Chris: Honestly, it's got all the things that you would expect from us, you know? Like repeats. I mean, pretty much any album we've done has got fast stuff and slow stuff. Mental Funeral's weird because everyone talks about how it's such a doomy album, but there's actually a lot of really fast stuff on it, too. I think it's the weird production that makes it sound extra doomy, I guess. It's just got this murky sound, so even the fast parts sound slow. It's hard to describe. It's really weird.

Even Severed Survival has lots of slow doom on it. It's not like we have a formula. We like to have a variety, a little bit of everything, fast, slow, stuff in the middle, maybe an unexpected tempo once in a while that you wouldn't normally expect from us, but like I tell everyone, we're not going Dream Theater, are we? We are as old-school as always.

Since the reunion of the band in 2009, you have been pretty active recording-wise. I mean, six albums in 14 years is definitely a decent amount, so would you say the band has been in a creative state since the reunion? Six studio albums in 14 years can be considered quite an accomplishment, right?

Chris: Yes, that's somewhat true. I think our records, well, a couple of them we're not sure if we're supposed to call them albums or mini-albums, or whatever. Call it what you want, I guess. We've been keeping super busy. I don't know why. We've been getting slower and lazier in our older years, but we're still, "Go, go, go." I don't know why. It's weird.

It's a good thing if you feel creative, which may make you feel you are busy basically all the time. Also, a good thing about it is we, the fans, don't have to wait five, six, or seven years until a new Autopsy album comes out, so that can be considered a positive thing.

Chris: Yes, hopefully not. We made it, and we waited 15 years once, so we're trying to make up for it, maybe.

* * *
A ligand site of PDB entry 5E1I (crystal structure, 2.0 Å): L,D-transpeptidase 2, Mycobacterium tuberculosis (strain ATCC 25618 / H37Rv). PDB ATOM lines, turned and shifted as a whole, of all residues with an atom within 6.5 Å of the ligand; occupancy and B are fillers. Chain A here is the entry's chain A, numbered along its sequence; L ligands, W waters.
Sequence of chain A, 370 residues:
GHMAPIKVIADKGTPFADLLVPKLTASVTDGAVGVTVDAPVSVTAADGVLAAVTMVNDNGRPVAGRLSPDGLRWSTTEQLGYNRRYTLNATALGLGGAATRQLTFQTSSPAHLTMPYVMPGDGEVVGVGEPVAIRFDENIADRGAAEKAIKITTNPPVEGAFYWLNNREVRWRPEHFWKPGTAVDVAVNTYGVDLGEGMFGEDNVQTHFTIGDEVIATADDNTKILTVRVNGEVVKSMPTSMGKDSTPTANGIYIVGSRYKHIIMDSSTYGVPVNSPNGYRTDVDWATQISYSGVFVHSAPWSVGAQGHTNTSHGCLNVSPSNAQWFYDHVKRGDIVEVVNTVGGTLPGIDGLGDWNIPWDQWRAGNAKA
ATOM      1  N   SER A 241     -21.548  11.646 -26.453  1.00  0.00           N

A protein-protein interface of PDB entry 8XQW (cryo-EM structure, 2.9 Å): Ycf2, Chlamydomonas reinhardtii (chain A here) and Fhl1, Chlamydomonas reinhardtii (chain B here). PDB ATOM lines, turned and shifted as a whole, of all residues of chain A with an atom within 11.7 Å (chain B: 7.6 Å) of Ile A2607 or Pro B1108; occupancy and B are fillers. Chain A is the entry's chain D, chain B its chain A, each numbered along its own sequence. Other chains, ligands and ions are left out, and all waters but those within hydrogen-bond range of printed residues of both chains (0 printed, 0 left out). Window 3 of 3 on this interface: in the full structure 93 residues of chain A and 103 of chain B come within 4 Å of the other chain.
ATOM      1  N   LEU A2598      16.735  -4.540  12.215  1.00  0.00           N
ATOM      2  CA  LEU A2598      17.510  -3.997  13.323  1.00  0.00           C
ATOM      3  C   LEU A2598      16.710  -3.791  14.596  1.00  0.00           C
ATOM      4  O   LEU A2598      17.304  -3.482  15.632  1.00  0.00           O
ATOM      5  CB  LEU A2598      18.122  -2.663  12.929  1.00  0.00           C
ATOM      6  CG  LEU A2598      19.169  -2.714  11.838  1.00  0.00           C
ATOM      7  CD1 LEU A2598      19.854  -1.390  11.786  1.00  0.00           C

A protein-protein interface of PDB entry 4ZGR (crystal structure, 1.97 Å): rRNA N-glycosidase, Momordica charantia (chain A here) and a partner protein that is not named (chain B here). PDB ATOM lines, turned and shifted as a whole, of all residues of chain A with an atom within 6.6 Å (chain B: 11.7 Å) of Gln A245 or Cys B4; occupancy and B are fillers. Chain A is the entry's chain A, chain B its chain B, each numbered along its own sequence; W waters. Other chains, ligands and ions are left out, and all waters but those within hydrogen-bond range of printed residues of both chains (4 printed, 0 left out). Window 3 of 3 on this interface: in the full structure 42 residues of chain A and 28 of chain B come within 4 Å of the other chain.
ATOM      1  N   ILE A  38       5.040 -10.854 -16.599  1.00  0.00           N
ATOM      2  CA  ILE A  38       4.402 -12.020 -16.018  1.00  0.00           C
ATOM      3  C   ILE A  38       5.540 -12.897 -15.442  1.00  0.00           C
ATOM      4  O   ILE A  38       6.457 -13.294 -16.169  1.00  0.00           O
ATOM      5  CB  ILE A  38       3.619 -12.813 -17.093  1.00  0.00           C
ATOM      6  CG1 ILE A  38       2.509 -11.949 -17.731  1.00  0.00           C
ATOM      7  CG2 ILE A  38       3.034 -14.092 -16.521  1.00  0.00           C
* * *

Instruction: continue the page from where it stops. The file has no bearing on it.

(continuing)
MR. GOREMEISTER BENSCOTER

Wes Benscoter, who else, has done the artwork for this new album. What makes his art so special for Autopsy? Does he read your sick minds, knowing what type of artwork you are after?

Chris: I mean pretty much. He's well versed in metal and death metal, and all that. He's done a lot of work for a lot of bands. He knows how to tap into the morbid gore stuff. We don't have to tell him too much. Sometimes we give him nothing. Usually, I'll give him a few song titles or if we have an album title, we'll give that to him and maybe some lyrics. He usually ignores things like lyrics. I know not to even bother now, he doesn't need them, I guess. We'll give him a suggestion, which he usually ignores and just [chuckles*] does what he's going to do.

Then we'll maybe offer a couple of thoughts, very minor changes or additions or subtractions, but not very much. It's cool. On the last album, Morbidity Triumphant, that was tricky because he did the cover and we didn't have a title yet, we couldn't think of one, and looking at that art and just trying to think of what to call it was really hard. I finally came up with something cool. Mostly, we just let him go, see what he comes up with, and didn't have to steer him very much in any direction.

Would you say Wes feels like the fifth member of the band due to all the visual, bloody, and gory stuff he has done for you over the years? He at least seems to have an understanding of what you guys need...

Chris: Yes, he does. I don't think anyone's the fifth member, but he's definitely a really cool part of the package. We're really happy with what he's done. I think it's going to look cool on vinyl and stuff.

NO MORE LONG TOURS